Yes, happy New Year 2014. But what is 2014 for numismatics?
2014 is... 50 years since the greatest American coinage reform In 1964, the price of the silver in American coins was quickly reaching face value. The US government tried to freeze the price of silver, but the economy had to get moving. So, the government instead decided to remove silver from American coins. This caused a coin shortage, as the old silver coins were removed from circulation by speculators. The only coin in which silver stayed was the half dollar, though the silver content was reduced to 40% (from the normal 90%).
2014 is... 100 years since the beginning of WWI WWI was one of the worst wars in human history. It also left behind a long numismatic trail. One of the opening events of WWI was Germany invading Belgium. The Germans produced a very interesting occupation coin series for Belgium. Another effect on numismatics was the shortage of silver in Germany. This meant that Germany's grand commemorative series had to be slowed down. In addition, mintages were cut, which resulted in many rarities. The final event that I will mention is the fascinating story of the Tabora emergency coinage. During WWI, the last German East African coins were made in a makeshift mint (actually a railroad station) in Tabora. Many of the lower denominations have die cracks, attesting to the harsh conditions at the mint. The most famous coin produced there was the beautiful and rare "Tabora sovereign".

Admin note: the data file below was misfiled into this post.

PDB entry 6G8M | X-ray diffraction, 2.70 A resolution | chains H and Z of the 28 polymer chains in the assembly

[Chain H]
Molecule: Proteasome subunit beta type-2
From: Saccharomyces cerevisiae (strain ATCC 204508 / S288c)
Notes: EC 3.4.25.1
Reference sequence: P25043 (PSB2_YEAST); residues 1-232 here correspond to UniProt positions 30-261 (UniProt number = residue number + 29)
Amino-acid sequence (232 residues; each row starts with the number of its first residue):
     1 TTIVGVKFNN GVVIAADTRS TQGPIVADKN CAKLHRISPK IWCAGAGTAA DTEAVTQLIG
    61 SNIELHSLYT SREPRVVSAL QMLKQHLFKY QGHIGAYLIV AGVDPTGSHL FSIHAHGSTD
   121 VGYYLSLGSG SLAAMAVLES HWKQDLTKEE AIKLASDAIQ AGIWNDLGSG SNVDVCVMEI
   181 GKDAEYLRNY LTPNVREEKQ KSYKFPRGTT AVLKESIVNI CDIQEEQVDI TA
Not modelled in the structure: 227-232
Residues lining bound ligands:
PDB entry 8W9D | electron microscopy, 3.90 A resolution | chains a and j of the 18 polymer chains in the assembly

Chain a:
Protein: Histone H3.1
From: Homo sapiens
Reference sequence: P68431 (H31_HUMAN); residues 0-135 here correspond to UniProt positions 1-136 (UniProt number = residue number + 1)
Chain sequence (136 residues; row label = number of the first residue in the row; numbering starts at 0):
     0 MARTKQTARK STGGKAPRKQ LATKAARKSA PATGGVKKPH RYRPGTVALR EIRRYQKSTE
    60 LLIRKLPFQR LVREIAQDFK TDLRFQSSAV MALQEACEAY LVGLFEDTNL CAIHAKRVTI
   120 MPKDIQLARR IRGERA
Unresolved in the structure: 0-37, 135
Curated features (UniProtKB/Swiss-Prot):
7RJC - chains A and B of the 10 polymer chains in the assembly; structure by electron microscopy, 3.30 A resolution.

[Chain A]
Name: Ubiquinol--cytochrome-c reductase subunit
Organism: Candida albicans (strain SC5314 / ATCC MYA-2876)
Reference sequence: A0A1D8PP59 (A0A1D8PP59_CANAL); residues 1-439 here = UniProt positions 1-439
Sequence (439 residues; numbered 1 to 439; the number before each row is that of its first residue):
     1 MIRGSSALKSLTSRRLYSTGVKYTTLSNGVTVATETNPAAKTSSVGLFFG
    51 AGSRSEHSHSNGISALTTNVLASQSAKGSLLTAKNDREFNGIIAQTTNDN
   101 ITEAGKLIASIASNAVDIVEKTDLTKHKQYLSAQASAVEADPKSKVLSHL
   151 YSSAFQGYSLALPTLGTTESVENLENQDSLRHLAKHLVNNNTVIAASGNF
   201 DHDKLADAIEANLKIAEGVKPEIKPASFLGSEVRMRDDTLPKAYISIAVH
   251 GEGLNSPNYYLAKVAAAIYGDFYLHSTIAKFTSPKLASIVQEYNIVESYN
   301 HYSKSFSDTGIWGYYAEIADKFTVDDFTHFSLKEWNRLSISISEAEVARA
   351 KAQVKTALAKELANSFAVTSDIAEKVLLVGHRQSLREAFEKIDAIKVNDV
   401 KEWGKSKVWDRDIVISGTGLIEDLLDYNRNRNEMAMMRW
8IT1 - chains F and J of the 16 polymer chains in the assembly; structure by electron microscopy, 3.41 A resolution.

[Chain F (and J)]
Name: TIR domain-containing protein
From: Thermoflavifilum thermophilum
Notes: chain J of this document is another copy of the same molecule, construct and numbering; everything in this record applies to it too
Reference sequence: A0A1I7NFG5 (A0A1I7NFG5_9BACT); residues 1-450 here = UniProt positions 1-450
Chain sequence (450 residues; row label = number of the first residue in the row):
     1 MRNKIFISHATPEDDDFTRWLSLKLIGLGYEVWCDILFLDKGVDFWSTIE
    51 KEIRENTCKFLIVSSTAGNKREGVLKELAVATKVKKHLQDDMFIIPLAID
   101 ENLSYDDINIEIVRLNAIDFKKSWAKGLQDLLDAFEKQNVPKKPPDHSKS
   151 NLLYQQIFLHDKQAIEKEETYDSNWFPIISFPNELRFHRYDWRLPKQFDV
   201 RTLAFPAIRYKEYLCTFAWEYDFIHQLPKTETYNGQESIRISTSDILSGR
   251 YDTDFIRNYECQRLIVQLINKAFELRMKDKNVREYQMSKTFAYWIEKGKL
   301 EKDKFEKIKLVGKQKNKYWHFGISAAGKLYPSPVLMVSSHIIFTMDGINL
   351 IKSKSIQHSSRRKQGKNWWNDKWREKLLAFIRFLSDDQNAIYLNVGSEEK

2014 is... 200 years since the first restoration of the Bourbon dynasty Napoleon was a military genius who conquered much of Europe. However, by the 1810's, it was clear that his reign wouldn't last forever. At the battle of Leipzig, he was defeated and exiled to Elba. Napoleon was replaced with King Louis XVIII, heir to the fallen Bourbon dynasty. His coronation resulted in new coins for France, with King Louis's portrait on the obverse, and some Fleur-de-Lis on the reverse (a symbol not used under Napoleon).
2014 is... 75 years since the beginning of WWII WWII was certainly a historic war for numismatics. Germany invaded most of Europe, and occupation coinage was produced for much of the occupied countries. In France, aluminum coins were produced by he Vichy regime. Belgium and the Netherlands produced zinc coins with Germanic designs. In Czechoslovakia, Germany created two puppet states: "Bohemia and Moravia" and Slovakia. Bohemia and Moravia made zinc coins with Czechoslovakian designs, while Slovakia made a distinctive series which included silver commemoratives. Denmark and Poland restruck their prewar coins. However, one the most interesting stories is that of Croatia. Croatia was invaded by Italy at the beginning of the war. One and two kune coins were produced. Almost he entire mintage of the one kuna coins was destroyed, and the mintage for the 2 kune was very low. There were also many patterns produced.